True Blood: Your Warpaint Is Running
Back when I was a big wrestling fan I had a rule; never watch the show before a big pay-per-view. For God's sake, never waste money going to a live show before the PPV.
It's not that it's a ripoff per se. It's just that whatever you're going to see is going to be the last of the beginning of what comes after, you know? It's like the ending of Kill Bill Vol. 1. Everyone who saw that in the theater left their seats with an enormous set of Blue Plot Balls, and often the episode before a season finale is the same.
True Blood is frankly notorious for this sort of thing. In seven years, I cannot name a single episode before the finale that was even passable.
I know that people tend to view this show and the books it was loosely based on as love stories. That's the section of Half Price Books you find these stories in; paranormal romance. It's a pedestrian reading of the texts, frankly. The real story is not who ends up with who, but who learns to live with themselves and how.
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Not that you could tell from this week's episode. Bill Compton is dying, and refuses the treatment that would save his life. I'm not revealing too much of a spoiler hear by saying it's because he honestly thinks his death will be the best thing for Sookie, despite her saying the exact opposite. Even Eric, initially of the school of thought that one might actually consider the opinions of the object of your affection before doing something drastic like suicide, eventually relents and plays middle man so Sookie will listen to Bill white knight his way out of breaking her heart for her own good.
It was the most barftastic hour of television I have ever watched.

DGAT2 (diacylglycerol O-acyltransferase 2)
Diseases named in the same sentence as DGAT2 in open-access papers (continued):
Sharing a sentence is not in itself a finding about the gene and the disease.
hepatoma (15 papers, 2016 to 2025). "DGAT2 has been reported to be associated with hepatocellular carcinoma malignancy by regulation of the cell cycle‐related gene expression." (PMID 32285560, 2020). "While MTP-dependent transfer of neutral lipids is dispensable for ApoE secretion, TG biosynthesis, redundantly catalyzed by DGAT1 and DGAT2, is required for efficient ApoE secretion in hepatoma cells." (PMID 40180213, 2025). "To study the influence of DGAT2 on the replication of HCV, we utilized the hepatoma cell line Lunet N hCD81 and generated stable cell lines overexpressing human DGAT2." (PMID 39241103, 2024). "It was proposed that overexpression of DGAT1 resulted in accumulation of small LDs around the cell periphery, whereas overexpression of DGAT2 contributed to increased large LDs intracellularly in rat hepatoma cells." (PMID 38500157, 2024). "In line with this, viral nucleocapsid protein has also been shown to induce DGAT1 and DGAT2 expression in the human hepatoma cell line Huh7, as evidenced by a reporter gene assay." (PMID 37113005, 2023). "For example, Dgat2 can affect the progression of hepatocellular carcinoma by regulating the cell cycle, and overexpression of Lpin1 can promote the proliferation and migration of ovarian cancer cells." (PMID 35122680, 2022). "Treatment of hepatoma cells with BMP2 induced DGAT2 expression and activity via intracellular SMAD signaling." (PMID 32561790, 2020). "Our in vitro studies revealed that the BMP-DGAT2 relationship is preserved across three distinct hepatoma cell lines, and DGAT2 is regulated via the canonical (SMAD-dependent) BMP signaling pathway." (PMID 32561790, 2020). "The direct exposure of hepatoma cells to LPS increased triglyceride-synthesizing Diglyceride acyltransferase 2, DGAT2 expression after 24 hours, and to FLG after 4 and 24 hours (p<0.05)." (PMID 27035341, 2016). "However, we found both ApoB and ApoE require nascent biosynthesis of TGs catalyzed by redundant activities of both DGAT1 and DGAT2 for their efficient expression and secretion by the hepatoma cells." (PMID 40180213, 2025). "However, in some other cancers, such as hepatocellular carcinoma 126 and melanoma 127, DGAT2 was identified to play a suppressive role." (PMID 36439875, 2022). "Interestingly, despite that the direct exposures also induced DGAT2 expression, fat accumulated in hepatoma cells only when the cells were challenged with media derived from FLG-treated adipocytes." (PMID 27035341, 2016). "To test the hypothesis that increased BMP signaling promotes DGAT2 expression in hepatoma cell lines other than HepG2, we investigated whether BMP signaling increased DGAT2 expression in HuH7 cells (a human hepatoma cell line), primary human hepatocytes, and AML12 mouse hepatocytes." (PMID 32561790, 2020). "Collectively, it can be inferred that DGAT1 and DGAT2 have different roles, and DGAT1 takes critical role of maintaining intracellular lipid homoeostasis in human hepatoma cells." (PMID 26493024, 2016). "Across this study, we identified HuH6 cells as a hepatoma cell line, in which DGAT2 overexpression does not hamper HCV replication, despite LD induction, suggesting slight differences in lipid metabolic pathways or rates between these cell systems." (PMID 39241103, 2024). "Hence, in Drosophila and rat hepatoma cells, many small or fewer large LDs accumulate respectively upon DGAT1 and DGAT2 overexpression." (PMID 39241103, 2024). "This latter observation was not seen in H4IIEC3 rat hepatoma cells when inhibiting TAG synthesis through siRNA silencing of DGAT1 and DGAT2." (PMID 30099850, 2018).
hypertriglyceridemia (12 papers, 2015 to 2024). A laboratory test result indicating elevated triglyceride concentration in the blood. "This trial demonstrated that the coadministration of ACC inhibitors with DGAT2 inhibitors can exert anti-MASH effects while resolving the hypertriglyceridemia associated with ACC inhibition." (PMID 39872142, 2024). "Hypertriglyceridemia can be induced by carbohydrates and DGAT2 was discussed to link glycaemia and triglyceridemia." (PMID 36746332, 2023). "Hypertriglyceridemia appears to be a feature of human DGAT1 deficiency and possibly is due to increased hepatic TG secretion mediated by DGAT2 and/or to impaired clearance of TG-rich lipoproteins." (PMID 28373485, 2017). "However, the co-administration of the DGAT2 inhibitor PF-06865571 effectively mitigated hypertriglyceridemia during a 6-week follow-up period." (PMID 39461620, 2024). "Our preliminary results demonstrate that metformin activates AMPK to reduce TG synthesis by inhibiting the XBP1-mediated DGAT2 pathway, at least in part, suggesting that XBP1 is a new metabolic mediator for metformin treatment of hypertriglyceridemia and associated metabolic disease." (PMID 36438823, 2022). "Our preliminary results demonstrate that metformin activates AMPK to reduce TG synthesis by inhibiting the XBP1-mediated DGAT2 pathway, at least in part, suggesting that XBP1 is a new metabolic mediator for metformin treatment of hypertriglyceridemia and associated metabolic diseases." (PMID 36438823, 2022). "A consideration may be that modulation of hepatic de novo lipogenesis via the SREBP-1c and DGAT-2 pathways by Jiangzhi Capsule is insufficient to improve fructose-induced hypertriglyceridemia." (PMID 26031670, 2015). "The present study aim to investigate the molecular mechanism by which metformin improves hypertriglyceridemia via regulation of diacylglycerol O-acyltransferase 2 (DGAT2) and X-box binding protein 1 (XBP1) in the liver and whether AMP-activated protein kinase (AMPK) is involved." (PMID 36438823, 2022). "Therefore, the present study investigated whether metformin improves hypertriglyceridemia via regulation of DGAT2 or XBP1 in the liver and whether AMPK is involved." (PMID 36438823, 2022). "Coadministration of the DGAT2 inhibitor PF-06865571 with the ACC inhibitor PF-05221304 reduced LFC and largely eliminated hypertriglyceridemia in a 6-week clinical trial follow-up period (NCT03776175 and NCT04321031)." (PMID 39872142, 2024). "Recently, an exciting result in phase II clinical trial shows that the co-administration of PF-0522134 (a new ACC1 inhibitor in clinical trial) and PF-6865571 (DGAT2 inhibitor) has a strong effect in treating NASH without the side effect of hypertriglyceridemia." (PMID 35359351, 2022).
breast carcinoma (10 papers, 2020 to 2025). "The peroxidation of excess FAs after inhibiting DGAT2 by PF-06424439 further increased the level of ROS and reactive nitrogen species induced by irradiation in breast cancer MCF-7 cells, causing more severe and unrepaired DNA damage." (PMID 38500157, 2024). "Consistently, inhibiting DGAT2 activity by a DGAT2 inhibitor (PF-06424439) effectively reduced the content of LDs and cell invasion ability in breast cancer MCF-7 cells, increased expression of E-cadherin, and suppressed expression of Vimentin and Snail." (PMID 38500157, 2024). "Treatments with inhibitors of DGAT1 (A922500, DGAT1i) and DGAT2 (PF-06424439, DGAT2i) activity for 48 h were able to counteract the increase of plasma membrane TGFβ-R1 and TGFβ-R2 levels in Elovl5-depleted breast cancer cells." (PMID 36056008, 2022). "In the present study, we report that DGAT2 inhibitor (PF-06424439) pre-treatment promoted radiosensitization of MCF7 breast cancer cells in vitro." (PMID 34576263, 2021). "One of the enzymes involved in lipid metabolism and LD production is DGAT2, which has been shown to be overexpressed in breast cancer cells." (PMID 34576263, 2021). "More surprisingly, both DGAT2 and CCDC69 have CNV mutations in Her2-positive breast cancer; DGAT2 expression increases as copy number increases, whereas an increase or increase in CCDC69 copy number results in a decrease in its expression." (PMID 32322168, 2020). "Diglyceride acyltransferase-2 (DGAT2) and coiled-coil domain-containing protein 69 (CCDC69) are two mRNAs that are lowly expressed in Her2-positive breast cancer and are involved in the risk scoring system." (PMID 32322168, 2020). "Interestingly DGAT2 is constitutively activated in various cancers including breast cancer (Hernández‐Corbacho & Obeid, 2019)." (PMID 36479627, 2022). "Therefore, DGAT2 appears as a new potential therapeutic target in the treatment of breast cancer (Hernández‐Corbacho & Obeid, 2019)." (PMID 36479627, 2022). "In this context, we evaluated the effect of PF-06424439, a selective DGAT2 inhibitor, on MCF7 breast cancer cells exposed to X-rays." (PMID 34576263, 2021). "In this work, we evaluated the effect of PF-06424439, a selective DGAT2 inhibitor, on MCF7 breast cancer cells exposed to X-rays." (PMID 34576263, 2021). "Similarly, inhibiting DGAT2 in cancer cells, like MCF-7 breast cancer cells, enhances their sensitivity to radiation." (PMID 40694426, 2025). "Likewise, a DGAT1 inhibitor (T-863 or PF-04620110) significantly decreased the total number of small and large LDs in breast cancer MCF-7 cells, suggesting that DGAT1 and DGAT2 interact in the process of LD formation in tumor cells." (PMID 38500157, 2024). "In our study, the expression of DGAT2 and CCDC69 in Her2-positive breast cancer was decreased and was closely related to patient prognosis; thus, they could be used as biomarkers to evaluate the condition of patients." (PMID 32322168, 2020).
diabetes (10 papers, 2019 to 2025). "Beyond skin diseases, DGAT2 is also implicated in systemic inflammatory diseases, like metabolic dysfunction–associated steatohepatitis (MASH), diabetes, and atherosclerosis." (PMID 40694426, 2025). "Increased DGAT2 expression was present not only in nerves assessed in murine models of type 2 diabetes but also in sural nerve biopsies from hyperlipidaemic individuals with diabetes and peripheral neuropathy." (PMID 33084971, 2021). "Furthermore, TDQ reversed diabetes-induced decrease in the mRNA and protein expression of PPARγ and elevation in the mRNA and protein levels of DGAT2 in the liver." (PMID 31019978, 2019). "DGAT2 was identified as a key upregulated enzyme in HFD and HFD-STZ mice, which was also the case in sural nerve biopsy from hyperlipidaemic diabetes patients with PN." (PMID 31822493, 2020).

Sookie Stackhouse is a force to be reckoned with. She is an almost-human who has stood against ridicule and scorn her whole life, and puts that life on the line for a town that despised her. She's not a prize box of fairy pussy and easily hurt feelings to be divvied up among whichever vampire does the best Louis de Pointe du Lac impression.
I have no confidence that this show will end on a high note.
Story continues on the next page.
Case in point, the song that takes us out this week is Warpaint's "Love Is to Die." Now, I like this song. I honestly would compare it to the best of the Banshees, and I have almost no higher praise. It's fantastic stuff from a band that I hope gets a bit more love in its second decade as an ongoing concern.
But this song...it's a phone-in. It's a flavor of the week. I heard it in a freakin' commercial campaign for Calvin Klein last year. Even for a band that has proven itself very capable of deep thought and beautiful darkness, this is a trite track that masturbates screaming to old, boring conceptions of love.
I remember when this show plumbed the depths of musical darkness and searched for things that needed to be dragged out into the sun and burned. At the end they apparently go for whatever some 17-year-old has in her iPod at the moment.
What a sad ending.
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